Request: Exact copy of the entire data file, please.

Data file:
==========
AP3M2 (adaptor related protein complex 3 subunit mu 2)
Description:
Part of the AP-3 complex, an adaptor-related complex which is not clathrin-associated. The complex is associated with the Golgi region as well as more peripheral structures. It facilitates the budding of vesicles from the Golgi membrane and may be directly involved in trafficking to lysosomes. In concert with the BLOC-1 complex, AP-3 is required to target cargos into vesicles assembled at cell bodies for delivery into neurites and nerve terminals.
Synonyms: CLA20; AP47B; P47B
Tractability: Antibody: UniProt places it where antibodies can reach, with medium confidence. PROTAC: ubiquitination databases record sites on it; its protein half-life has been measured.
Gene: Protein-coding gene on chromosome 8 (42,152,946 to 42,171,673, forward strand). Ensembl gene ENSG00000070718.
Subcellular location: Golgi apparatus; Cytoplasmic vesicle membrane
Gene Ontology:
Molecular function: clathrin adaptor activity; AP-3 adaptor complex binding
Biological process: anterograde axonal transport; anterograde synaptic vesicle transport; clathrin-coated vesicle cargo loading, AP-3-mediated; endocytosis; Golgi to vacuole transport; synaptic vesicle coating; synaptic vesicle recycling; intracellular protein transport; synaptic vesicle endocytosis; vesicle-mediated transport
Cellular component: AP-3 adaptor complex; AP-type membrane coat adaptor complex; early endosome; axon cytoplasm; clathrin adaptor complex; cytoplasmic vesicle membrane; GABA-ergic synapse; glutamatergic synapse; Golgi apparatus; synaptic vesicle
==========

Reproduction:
AP3M2 (adaptor related protein complex 3 subunit mu 2)
Description:
Part of the AP-3 complex, an adaptor-related complex which is not clathrin-associated. The complex is associated with the Golgi region as well as more peripheral structures. It facilitates the budding of vesicles from the Golgi membrane and may be directly involved in trafficking to lysosomes. In concert with the BLOC-1 complex, AP-3 is required to target cargos into vesicles assembled at cell bodies for delivery into neurites and nerve terminals.
Synonyms: CLA20; AP47B; P47B
Tractability: Antibody: UniProt places it where antibodies can reach, with medium confidence. PROTAC: ubiquitination databases record sites on it; its protein half-life has been measured.
Gene: Protein-coding gene on chromosome 8 (42,152,946 to 42,171,673, forward strand). Ensembl gene ENSG00000070718.
Subcellular location: Golgi apparatus; Cytoplasmic vesicle membrane
Gene Ontology:
Molecular function: clathrin adaptor activity; AP-3 adaptor complex binding
Biological process: anterograde axonal transport; anterograde synaptic vesicle transport; clathrin-coated vesicle cargo loading, AP-3-mediated; endocytosis; Golgi to vacuole transport; synaptic vesicle coating; synaptic vesicle recycling; intracellular protein transport; synaptic vesicle endocytosis; vesicle-mediated transport
Cellular component: AP-3 adaptor complex; AP-type membrane coat adaptor complex; early endosome; axon cytoplasm; clathrin adaptor complex; cytoplasmic vesicle membrane; GABA-ergic synapse; glutamatergic synapse; Golgi apparatus; synaptic vesicle